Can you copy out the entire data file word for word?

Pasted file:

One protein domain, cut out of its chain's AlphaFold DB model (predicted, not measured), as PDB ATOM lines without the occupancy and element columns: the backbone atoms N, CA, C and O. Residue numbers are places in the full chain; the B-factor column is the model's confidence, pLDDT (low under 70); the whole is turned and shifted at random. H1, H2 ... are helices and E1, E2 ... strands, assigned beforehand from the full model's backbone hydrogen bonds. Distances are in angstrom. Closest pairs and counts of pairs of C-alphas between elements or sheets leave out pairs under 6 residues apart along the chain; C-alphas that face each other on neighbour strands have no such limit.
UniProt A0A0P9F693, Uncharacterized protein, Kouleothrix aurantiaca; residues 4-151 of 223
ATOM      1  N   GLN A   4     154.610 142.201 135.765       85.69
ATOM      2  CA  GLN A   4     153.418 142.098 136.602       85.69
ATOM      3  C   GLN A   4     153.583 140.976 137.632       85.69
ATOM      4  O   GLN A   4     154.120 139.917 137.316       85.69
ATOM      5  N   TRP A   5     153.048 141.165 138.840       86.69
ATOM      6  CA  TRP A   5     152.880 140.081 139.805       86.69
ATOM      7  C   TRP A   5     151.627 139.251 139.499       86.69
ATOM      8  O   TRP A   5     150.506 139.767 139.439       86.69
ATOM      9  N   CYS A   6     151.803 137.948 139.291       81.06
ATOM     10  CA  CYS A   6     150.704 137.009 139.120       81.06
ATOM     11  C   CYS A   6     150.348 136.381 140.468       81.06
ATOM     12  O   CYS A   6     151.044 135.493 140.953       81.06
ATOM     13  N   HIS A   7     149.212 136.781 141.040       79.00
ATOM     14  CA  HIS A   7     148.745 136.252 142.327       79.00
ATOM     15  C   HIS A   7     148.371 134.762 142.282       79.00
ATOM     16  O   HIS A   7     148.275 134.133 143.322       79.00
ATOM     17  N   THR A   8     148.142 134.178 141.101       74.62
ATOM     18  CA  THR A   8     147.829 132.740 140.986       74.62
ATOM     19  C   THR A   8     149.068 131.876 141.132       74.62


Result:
One protein domain, cut out of its chain's AlphaFold DB model (predicted, not measured), as PDB ATOM lines without the occupancy and element columns: the backbone atoms N, CA, C and O. Residue numbers are places in the full chain; the B-factor column is the model's confidence, pLDDT (low under 70); the whole is turned and shifted at random. H1, H2 ... are helices and E1, E2 ... strands, assigned beforehand from the full model's backbone hydrogen bonds. Distances are in angstrom. Closest pairs and counts of pairs of C-alphas between elements or sheets leave out pairs under 6 residues apart along the chain; C-alphas that face each other on neighbour strands have no such limit.
UniProt A0A0P9F693, Uncharacterized protein, Kouleothrix aurantiaca; residues 4-151 of 223
ATOM      1  N   GLN A   4     154.610 142.201 135.765       85.69
ATOM      2  CA  GLN A   4     153.418 142.098 136.602       85.69
ATOM      3  C   GLN A   4     153.583 140.976 137.632       85.69
ATOM      4  O   GLN A   4     154.120 139.917 137.316       85.69
ATOM      5  N   TRP A   5     153.048 141.165 138.840       86.69
ATOM      6  CA  TRP A   5     152.880 140.081 139.805       86.69
ATOM      7  C   TRP A   5     151.627 139.251 139.499       86.69
ATOM      8  O   TRP A   5     150.506 139.767 139.439       86.69
ATOM      9  N   CYS A   6     151.803 137.948 139.291       81.06
ATOM     10  CA  CYS A   6     150.704 137.009 139.120       81.06
ATOM     11  C   CYS A   6     150.348 136.381 140.468       81.06
ATOM     12  O   CYS A   6     151.044 135.493 140.953       81.06
ATOM     13  N   HIS A   7     149.212 136.781 141.040       79.00
ATOM     14  CA  HIS A   7     148.745 136.252 142.327       79.00
ATOM     15  C   HIS A   7     148.371 134.762 142.282       79.00
ATOM     16  O   HIS A   7     148.275 134.133 143.322       79.00
ATOM     17  N   THR A   8     148.142 134.178 141.101       74.62
ATOM     18  CA  THR A   8     147.829 132.740 140.986       74.62
ATOM     19  C   THR A   8     149.068 131.876 141.132       74.62